Monday, February 5, 2018

Support Animals

To hear flight attendants tell it, people taking their pets on planes by claiming that they are necessary for "emotional support" has become a big problem, and airlines are starting to tighten their policies. David Leonhardt:
This story begins with progress, in the form of a 1986 law forbidding discrimination against handicapped air travelers. The law made sure that physically disabled people could travel with service animals. It also rightly applied to nonphysical disabilities. Some autistic children, for example, function better with a trained dog.

The trouble started when pet owners realized that they could game the system, because airlines did not require much proof of medical need. By claiming one, people could bring an animal on board without putting it in a carry-on bag and without paying a fee that typically runs $125.

It’s true that some people honestly believe they have an emotional condition that an animal solves. But they are often confusing their preferences with actual medical needs. As a recent front-page story in The Washington Post dryly put it, the effectiveness of emotional-support animals “is poorly substantiated through studies but widely embraced by the public.”

Once animals became more common on planes, the trend fed on itself. Pet owners figured that if other people were cheating the system, they might as well too. A cottage industry sprung up in service of low-level fraud. For $30 on Amazon, you can buy a bright-red dog vest that reads, EMOTIONAL SUPPORT. With a quick web search, you can find a therapist to diagnose you long-distance. Fill out a form, and suddenly you’re certified as having an illness that requires animal attention.

All the while, people told themselves they weren’t doing anything wrong. (How often have you heard a version of, “My pet is friendly and harmless”?) But people weren’t thinking about the collective cost of their actions — about the many children afraid of sitting next to a dog, about travelers with serious allergies, about flight attendants charged with keeping cabins safe and, most of all, about truly disabled travelers.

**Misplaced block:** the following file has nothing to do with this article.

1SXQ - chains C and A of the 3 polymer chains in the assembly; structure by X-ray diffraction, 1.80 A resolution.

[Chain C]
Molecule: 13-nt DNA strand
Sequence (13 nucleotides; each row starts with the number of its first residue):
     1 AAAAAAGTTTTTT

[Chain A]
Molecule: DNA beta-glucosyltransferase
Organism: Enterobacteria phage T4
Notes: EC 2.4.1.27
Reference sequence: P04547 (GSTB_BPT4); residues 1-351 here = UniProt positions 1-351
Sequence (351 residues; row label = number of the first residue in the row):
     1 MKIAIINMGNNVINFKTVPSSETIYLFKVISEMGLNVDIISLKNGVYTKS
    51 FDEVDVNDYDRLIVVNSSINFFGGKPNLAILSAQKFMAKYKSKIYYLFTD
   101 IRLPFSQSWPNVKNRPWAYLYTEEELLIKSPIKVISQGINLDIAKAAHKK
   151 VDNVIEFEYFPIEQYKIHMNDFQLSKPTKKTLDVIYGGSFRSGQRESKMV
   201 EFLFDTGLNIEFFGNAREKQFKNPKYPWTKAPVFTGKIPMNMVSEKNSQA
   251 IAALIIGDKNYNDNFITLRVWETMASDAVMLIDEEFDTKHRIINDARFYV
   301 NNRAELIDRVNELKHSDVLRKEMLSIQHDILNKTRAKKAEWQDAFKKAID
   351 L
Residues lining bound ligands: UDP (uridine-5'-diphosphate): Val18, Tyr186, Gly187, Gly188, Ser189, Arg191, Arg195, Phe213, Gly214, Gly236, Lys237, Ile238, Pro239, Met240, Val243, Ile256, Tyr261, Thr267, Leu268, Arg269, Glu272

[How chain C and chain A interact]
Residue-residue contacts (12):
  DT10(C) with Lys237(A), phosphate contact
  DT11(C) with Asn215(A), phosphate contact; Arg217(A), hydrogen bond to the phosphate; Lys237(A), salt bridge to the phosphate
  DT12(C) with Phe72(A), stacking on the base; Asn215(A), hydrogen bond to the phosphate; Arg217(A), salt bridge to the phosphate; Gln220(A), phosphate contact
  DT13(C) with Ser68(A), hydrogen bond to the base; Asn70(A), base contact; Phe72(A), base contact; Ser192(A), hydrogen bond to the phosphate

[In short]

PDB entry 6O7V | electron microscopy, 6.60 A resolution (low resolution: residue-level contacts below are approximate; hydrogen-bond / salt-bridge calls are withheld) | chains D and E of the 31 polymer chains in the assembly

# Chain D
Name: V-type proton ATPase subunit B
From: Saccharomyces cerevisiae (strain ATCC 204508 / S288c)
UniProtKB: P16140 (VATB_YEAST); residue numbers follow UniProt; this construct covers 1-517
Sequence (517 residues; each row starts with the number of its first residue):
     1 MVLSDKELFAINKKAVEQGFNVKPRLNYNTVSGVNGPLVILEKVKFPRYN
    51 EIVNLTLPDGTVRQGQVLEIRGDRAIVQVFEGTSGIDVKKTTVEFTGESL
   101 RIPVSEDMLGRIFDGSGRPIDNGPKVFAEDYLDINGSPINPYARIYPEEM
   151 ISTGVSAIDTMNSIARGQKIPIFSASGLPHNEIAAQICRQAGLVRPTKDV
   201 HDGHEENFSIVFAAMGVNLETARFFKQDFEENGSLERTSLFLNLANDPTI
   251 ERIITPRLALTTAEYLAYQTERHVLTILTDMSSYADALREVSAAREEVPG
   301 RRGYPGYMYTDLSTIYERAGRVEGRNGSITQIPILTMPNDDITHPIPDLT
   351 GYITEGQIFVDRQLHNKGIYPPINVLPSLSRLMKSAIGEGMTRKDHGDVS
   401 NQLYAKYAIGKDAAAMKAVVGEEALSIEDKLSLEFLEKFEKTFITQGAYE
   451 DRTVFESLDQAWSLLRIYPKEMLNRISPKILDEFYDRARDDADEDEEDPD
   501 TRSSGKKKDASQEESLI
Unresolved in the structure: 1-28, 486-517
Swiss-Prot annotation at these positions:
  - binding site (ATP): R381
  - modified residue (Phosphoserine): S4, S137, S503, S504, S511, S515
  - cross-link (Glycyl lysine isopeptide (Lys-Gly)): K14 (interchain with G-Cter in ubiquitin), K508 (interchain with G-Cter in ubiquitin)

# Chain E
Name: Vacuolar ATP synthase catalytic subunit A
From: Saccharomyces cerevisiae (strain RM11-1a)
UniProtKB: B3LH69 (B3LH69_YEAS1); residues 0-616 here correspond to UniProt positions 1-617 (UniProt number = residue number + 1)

You can buy the "Premium ESA Kit" at the top of the post for $99.95, including the certificate and the official-looking id card.

The travelers who complain loudest about all these emotional support animals are blind people with seeing-eye dogs, who think it cheapens their own legitimate needs, plus there have been incidents in which untrained animals attack seeing-eye dogs.

I find myself ambivalent. On the one hand, who cares if people scared of flying carry their dogs on planes? Lighten up already.

On the other, this confirms the vision of America as a nation of narcissistic weaklings who don't give a damn for anything but our own feelings and need constant emotional support because we can't stand on our own.  Plus, flying is already unpleasant enough without some stranger's dog getting hair in your face.

I guess I don't care much either way, but something about this seems very America right now to me.

Thoughts?

3 comments:

David said...